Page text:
Today would have been my stepfather Jack's 83rd birthday. He died in 1997 of Progressive Supranuclear Palsy or PSP. This is a disease that affects 1 in 100,000 people over the age of 60. It is characterized by loss of balance, changes in mood, inability to control eye movements, depression and a host of other bad things. My mother and he divorced in 1985, so I didn't see him much after that. Though he was far from perfect, he was the only dad I ever  knew. He liked his drink and it was the cause of both of his failed marriages. The outcome of his marriage to Mom was that we inherited a great step-family that we still see and love. We actually lived on the same street as his first wife, Portland Avenue. More ironic is the fact that her name was Mary, as was my mom. At one point there were two Mary McKasy's on Portland Avenue, as if the post office didn't have enough trouble getting things right. While Jack had his faults he gave me many things in this life. He gave

Newtown's Wake

I'm not sure how to approach the subject of the Newtown, Connecticut shootings. It is a tragedy of such unthinkable proportions it's hard to even fathom. When I heard the news from my wife, my first thought was "Again?" Noteworthy was the fact that I didn't first think "How could something like this happen?" It's happened enough that surprise is not the first reaction. Only when I asked how many casualties there were and she said 26, did the shock truly set in. Before that I was sickened by the news, but when I heard 26 (later changed to 28, including the killer,) my jaw dropped. When she said that most of them were children, my heart broke. Later in the day, I repeatedly broke down in tears. This tragedy had an effect on me that no other national event has since 9/11/2001. When I heard the magnitude of that day, I wanted nothing more than to get home, get Sarah out of school and huddle with my family. It was so gut wrenching that someone (or in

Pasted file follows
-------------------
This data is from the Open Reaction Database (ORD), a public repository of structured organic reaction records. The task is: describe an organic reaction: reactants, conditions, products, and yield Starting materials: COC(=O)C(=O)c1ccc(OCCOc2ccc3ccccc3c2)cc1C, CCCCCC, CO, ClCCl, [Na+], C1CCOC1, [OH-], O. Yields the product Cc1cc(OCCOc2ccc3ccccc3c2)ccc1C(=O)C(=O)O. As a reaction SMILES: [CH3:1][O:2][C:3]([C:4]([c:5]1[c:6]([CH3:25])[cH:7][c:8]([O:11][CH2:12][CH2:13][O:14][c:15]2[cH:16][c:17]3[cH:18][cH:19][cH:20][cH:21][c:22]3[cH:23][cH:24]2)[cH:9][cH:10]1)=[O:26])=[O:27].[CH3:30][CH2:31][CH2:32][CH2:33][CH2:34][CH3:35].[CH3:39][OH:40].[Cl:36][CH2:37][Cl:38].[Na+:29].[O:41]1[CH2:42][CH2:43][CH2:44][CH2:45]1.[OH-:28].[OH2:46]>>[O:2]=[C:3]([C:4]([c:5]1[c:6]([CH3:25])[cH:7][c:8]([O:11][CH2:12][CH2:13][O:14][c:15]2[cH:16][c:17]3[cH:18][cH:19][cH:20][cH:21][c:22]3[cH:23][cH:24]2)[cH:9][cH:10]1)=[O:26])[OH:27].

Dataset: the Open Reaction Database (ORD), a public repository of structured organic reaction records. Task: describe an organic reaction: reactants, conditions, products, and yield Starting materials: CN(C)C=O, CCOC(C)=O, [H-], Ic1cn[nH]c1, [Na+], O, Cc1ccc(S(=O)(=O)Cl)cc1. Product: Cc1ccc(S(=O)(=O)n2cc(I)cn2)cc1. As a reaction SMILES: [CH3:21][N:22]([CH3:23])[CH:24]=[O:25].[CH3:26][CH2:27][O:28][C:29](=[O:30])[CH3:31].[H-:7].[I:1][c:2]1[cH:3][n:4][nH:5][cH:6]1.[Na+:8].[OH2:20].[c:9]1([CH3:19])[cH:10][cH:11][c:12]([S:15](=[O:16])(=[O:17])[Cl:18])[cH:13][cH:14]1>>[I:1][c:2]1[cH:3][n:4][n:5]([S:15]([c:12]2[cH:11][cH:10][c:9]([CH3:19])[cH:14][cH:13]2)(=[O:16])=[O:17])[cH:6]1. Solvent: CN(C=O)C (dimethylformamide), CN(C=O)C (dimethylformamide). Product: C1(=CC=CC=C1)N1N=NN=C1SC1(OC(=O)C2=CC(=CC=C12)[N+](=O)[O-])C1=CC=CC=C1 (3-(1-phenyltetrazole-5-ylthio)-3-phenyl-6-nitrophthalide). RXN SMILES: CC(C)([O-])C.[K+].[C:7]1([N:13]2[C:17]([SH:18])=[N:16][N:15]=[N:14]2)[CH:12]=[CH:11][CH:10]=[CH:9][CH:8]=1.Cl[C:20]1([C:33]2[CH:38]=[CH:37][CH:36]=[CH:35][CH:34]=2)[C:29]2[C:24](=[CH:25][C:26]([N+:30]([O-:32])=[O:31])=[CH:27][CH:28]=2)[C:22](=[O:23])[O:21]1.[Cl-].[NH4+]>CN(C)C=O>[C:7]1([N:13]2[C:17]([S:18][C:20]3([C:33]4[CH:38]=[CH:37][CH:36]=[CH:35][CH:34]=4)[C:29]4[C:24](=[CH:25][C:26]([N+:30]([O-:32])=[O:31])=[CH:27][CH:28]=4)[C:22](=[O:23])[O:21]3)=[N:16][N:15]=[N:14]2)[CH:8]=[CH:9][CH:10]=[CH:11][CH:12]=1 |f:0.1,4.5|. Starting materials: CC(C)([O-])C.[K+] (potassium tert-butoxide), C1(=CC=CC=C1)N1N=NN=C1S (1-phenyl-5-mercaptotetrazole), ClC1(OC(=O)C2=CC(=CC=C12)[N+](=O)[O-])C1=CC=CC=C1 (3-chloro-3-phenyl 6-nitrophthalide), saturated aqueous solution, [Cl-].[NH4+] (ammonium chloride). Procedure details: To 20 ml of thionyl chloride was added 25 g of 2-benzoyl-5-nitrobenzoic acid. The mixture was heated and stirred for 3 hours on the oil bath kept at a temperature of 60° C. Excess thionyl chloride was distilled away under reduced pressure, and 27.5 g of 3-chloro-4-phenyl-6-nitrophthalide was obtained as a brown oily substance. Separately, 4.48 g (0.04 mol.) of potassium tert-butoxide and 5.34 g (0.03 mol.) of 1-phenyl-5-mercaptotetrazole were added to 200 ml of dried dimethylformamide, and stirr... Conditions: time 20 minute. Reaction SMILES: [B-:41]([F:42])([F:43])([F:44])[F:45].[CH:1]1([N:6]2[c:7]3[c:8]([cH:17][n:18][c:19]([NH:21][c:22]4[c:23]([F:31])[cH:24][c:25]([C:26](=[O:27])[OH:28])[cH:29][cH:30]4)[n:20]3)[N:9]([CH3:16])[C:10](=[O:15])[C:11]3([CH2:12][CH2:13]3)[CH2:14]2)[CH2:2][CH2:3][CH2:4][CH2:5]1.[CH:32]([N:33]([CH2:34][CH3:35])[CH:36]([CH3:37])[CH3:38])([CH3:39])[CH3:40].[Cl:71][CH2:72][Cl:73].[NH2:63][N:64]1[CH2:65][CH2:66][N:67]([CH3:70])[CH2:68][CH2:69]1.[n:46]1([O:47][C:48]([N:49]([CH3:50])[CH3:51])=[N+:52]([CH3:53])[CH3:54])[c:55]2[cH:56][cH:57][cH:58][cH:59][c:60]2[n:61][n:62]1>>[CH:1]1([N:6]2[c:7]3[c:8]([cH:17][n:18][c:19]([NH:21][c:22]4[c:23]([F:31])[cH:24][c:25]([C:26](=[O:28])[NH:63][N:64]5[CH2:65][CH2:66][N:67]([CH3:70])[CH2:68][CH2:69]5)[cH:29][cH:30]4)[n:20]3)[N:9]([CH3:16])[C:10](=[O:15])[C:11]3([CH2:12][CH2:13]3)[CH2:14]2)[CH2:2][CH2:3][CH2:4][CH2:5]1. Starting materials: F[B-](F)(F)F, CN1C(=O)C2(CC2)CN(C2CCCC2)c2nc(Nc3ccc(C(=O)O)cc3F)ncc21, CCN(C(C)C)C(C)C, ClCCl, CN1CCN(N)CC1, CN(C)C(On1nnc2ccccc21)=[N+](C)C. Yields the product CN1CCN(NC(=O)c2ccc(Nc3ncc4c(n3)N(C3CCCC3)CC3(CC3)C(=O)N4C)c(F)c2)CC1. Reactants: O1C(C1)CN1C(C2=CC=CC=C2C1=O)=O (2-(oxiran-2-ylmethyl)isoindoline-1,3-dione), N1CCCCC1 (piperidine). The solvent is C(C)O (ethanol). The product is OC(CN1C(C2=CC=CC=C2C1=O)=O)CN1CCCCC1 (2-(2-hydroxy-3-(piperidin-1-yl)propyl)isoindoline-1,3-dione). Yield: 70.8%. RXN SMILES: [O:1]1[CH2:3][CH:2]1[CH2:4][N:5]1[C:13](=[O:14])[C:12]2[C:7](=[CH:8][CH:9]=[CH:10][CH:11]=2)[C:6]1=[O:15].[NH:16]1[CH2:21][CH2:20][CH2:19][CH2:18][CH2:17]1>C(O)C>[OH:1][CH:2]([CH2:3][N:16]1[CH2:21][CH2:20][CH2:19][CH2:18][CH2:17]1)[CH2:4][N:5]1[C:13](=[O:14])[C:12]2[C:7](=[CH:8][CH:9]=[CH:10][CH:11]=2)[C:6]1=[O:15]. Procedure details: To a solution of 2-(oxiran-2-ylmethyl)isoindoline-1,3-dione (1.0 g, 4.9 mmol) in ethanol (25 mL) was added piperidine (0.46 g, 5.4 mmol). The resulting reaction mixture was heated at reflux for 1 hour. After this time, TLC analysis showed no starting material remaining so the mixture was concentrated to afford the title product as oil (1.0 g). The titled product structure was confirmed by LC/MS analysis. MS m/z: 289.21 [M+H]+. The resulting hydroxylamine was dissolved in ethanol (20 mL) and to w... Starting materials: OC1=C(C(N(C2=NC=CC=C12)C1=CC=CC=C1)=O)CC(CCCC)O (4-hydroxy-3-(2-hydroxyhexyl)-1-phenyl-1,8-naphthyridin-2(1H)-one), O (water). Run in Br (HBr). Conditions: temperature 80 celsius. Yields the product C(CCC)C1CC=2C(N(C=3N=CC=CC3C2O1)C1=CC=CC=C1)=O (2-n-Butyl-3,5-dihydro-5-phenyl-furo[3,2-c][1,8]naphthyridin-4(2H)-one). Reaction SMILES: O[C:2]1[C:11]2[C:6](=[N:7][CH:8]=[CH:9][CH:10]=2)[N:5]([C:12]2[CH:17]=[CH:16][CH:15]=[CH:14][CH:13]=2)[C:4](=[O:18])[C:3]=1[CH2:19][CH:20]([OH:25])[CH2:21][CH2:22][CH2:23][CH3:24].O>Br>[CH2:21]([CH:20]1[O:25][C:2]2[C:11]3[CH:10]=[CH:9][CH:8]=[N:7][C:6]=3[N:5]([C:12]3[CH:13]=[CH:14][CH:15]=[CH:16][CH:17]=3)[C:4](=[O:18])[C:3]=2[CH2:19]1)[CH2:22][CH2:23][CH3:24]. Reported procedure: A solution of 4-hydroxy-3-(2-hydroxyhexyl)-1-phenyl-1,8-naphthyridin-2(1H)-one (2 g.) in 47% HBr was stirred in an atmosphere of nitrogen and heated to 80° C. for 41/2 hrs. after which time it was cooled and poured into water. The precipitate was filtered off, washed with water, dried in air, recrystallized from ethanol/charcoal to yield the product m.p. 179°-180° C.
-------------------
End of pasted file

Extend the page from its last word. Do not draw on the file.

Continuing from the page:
Christmas Revisited

As we rush headlong into another Christmas, I need to remind myself of what I want to get out of the season.  Per usual, I tend to think most about what I'm going to GET. Its the world's shortest 4 letter word, especially this time of year. What am I going to GET? What should I GET (someone else)? What if I GET something that isn't what I really wanted? How much will I GET? What if my kids aren't happy with what they GET? Did we GET them enough? Do you see where I'm going with this? Every year I say it should be so much more than the GET or even the GIVE. As low key as my Wisconsin family tries to keep it, it always seems to come down to spending too much and we end up not looking any different than the rest of the world. At the same time, I've found I can enjoy the moments despite the craziness of shopping, lights and decorating. The day we were decorating the tree, I was watching the Packer game with the sound turned down and Nat King Cole playing on

Always Right